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On Friday the 13th, a full 'harvest moon' will be visible in the night sky

The timing may seem ominous, but there’s no reason to be spooked by this skywatching event.
Image: The Moon Rises Over Cornwall
A view of the full moon as it appears behind lights illuminating Penzance seafront in Cornwall, England on Dec. 13, 2016.Matt Cardy / Getty Images file

A full “harvest moon” will be visible in the night sky this Friday the 13th and the following day, and though the timing sounds a bit ominous, there’s no reason to be spooked by this skywatching event.

This full moon is a so-called mini moon because it occurs when the moon is at its most distant point in its elliptical orbit around Earth, a point some 252,000 miles away that astronomers call lunar apogee. When the opposite occurs — when the moon turns full at its nearest point to Earth, called lunar perigee — it becomes a supermoon.

Though mini moons — also known as micromoons — appear smaller and fainter than moons at other points in the lunar cycle, the differences are usually too subtle to be noticed with the naked eye. “It will look a bit smaller and about 13 percent fainter than average, but it’s not a huge effect,” said Patrick Hartigan, an astrophysicist at Rice University in Houston.

In the Northern Hemisphere, September’s full moon is traditionally called the harvest moon because it occurs close to the peak of the fall harvest season. “There are several nights in a row where, right after sunset, the moon will hang near the horizon,” Hartigan said. “That’s why people used that as natural light to help them with the harvest.”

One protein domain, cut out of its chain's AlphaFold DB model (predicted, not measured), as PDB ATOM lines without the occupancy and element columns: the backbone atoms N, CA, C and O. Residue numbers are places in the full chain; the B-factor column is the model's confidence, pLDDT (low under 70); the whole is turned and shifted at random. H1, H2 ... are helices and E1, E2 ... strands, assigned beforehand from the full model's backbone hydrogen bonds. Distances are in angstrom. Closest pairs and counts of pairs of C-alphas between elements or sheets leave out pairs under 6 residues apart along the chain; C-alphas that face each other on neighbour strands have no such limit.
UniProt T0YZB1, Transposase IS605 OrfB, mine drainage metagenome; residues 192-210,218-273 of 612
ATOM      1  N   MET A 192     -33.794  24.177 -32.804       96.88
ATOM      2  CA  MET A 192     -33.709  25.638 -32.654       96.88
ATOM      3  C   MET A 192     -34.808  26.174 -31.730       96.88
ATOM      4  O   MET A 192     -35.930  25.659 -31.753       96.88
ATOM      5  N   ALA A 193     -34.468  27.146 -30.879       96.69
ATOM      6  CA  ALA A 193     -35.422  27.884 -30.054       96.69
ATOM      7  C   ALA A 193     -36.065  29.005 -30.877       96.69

For skywatchers in the Pacific, Mountain and Central time zones, the moon will turn full on Friday evening. For those in the Eastern time zone, it will turn full just after midnight on Saturday morning. But Hartigan recommends heading out early to catch the moon as it emerges. “I would go out soon after sunset — you want to try maybe a half hour after the sun goes down,” Hartigan said. “You should be able to get a nice view of the moon for several nights in a row and watch it rise.”

No special equipment is needed to view the moon, of course, though binoculars allow you to make out features such as craters and lava fields on the lunar surface.

It’s rare for a full moon to coincide with Friday the 13th. The last time the two events synced up across the entire nation was on Oct. 13, 2000. The next time will be on Aug. 13, 2049.

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